How to grow into an engineering career

2020-09-14T09:37:45+00:00 September 11th, 2020|News|

The proper early career development of engineering professionals is key to them achieving their potential and making a significant contribution to their career development and to society. There are many challenges facing the recent graduate in their early work environment, not least of which is finding gainful employment to begin with. On the fifth and final day of Electra Mining Africa 2020 Connect the panel discussion featured a number of engineering professionals who shared their experiences of early career development and to offer insight, guidance and support to those at this critical stage of their careers.

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According to Portia Moketla, senior product engineer at Komatsu Mining Corporation, the initial workplace after leaving university often doesn’t live up to expectations and that is something students entering the workplace should be prepared for. “The workplace is a completely different environment to what you become accustomed to as a student. In the workplace, engineers need to be multi-skilled and be able to work in a team,” says Moketla.

Sy Gourrah, business development executive/president at ACTOM, said women in engineering need to find a balance between personal and business life as they are often married with kids. She emphasised the importance for young people looking at a career in engineering to network as much as possible and to build lasting relationships with experienced people in the industry and identify mentors. She adds that there will always be cultural differences in the workplace, and it is a challenge that needs to be managed and overcome.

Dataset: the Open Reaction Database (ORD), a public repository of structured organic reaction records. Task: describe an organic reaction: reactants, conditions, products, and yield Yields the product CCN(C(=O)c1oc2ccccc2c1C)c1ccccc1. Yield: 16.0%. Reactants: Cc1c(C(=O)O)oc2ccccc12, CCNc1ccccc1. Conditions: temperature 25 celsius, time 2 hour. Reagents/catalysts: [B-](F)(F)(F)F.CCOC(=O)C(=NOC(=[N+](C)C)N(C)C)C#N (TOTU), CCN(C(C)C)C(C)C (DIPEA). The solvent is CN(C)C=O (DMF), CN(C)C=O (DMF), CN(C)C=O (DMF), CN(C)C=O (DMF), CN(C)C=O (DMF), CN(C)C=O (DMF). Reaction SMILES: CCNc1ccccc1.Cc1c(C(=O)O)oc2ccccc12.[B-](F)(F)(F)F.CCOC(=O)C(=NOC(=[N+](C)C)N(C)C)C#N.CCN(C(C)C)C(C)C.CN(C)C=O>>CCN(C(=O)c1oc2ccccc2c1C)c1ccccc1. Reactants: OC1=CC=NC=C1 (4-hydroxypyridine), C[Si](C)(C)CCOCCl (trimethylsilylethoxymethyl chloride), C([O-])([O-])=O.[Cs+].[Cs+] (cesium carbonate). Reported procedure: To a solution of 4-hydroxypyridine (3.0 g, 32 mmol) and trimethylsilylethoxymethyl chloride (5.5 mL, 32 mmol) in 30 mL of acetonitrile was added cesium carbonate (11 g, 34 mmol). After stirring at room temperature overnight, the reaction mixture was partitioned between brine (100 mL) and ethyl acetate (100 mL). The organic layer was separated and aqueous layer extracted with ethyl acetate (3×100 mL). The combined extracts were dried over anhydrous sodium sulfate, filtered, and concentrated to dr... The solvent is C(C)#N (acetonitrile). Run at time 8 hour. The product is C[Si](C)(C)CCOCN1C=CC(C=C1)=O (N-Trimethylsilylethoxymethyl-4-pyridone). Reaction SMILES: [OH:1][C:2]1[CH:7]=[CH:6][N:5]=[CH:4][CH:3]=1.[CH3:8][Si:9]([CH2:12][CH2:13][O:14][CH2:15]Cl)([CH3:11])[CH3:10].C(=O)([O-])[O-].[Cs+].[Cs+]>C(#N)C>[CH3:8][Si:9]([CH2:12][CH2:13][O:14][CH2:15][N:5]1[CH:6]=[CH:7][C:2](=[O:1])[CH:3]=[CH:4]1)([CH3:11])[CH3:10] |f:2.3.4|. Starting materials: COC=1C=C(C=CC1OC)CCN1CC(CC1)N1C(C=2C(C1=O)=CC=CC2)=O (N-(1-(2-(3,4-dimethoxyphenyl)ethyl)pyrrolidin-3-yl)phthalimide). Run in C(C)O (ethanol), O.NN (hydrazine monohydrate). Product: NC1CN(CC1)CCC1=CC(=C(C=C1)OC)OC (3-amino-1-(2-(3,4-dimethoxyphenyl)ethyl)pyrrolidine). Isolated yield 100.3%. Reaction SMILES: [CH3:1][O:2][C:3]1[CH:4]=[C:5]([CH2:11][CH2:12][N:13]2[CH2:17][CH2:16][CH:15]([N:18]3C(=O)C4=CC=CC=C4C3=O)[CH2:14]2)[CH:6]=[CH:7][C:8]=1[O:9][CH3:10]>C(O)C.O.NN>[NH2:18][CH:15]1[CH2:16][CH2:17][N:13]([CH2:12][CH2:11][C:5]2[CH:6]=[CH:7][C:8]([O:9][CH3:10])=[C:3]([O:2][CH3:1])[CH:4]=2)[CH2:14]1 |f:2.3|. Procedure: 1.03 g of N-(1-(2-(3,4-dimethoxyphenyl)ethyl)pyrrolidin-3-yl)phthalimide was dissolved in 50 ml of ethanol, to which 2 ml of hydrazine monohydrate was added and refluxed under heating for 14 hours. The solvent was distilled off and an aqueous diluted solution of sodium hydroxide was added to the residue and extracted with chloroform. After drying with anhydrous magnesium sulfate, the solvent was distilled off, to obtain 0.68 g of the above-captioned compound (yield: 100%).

Professor Deborah Blaine, associate professor, mechanical and mechatronic engineering at Stellenbosch University, says there is a big difference between academic work and practical experience, but it is a challenge that engineering students should be able to deal with. “In an environment where everybody is from a different background, teamwork is probably the most important aspect to find solutions for specific problems,” she said.

Cilia Molomo-Mphephu, engineering and asset management professional, says her journey was one of getting to grips with the hard skills of engineering and the soft skills of business management. “Being involved in engineering is a roller coaster ride in a male dominated world,” she said. She added that the most important thing to remember that engineering doesn’t operate in a vacuum, and that it is part of an integrated, larger ecosystem.

Alicia Celliers, project engineer, said that it is of the utmost importance for young engineers to identify a niche and to then make sure that they become irreplaceable in that niche. She adds that young women shouldn’t be scared to make their voices heard and that they should be as flexible as possible.